The legalisation of marijuana is shaping as a key issue in the re-run Senate election in Western Australia because voting preference experts have identified Help End Marijuana Prohibition (HEMP), a micro party with 6000 members, as having the best chance of success among the minor party alliance.
It is also causing headaches for the WA Greens Party as HEMP has abandoned preference deals with it and has preferenced Labor - a reversal of its position at the September election.
The party says the Greens backed out of a promise to host a drug summit in Canberra in return for HEMP's preferences.
And it has accused the WA Greens senator Scott Ludlam of being a social conservative on the issue of legalising marijuana and other drugs.
HEMP's lead WA candidate Jim Moylan blasted the Greens as ''a joke on cannabis law reform''.
''The Greens take votes away from us because people just assume they are for cannabis law reform,'' he said.
Section 8 of the Greens' federal policy document on ''drugs, substance abuse and addiction'' states: ''The Australian Greens do not support the legalisation of currently illegal drugs.''
The legalisation debate has been given extra impetus after the US state of Colorado became the first jurisdiction to allow the growth, processing and sale of marijuana for recreational use. Washington will follow suit mid-year.
Senator Ludlam rejected the social conservative tag. ''If supporting a harm-minimisation approach to illegal drug use and advocating the legalisation of medical cannabis is conservative then so be it,'' he said.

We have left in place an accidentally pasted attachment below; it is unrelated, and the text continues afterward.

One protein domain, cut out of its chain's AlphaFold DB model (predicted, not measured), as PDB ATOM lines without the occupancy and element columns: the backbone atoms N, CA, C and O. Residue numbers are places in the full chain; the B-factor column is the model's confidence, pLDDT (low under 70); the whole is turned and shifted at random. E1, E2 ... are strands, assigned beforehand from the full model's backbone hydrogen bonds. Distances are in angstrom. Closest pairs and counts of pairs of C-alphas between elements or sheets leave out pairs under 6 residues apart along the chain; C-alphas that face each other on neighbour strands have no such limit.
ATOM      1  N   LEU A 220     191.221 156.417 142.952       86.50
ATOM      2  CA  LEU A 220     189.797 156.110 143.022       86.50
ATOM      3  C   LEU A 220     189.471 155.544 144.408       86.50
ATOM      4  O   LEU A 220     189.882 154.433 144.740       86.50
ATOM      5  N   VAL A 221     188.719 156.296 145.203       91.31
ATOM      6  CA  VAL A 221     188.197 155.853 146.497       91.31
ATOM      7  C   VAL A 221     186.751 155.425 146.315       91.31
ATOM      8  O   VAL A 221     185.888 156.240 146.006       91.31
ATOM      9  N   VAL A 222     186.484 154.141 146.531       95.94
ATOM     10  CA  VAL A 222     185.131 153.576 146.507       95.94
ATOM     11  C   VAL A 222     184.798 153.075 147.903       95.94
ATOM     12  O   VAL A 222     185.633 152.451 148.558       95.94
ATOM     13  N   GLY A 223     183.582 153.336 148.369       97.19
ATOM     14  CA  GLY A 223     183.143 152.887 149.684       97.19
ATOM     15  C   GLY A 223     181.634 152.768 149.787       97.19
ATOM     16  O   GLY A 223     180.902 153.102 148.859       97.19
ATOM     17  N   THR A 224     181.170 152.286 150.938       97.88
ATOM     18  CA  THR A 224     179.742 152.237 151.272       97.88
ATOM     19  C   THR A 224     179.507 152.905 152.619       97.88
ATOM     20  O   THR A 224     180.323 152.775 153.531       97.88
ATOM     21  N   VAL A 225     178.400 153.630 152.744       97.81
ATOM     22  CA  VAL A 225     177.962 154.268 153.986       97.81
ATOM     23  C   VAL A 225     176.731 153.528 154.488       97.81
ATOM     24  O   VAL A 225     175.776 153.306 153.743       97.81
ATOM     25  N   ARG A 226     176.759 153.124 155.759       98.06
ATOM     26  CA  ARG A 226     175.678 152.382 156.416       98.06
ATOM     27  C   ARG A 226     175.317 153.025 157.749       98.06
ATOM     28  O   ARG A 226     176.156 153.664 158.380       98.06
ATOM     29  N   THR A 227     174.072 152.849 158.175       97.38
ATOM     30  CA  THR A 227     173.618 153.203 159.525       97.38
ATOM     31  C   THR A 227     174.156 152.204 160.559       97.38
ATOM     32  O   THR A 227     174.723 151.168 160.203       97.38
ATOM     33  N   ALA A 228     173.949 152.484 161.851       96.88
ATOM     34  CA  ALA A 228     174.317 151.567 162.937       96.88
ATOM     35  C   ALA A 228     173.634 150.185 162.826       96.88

''In an environment where the old parties refuse to engage with the issue and continue to ignore the advice of health and law enforcement professionals, the Greens have consistently spoken out when the opportunity presents itself. My colleague Senator Richard Di Natale has reconstituted the Parliamentary Group for Drug Law Reform and the Greens will continue to work with the community for law reform.''
In the most recent preference negotiations, the Greens brokered a deal in which WikiLeaks ''ratted'' on preference deals with HEMP and other left-wing parties, including the Sex Party.
Preference experts believe if the Greens can increase their primary vote of 9.5 per cent they will likely take the final seat, with three Liberals and two Labor.
Under another potential scenario, if Senator Ludlam's renewed popularity pushed the party to a full quota (14.29 per cent) HEMP could be elected at the expense of a third Liberal - a situation that would affect the balance of power, with the Abbott government having less right-leaning cross-benchers to negotiate with.
HEMP will launch its WA Senate campaign in Perth on Tuesday with a giant inflatable joint.
The story Legalisation of cannabis could be key issue in Western Australia Senate election first appeared on The Sydney Morning Herald.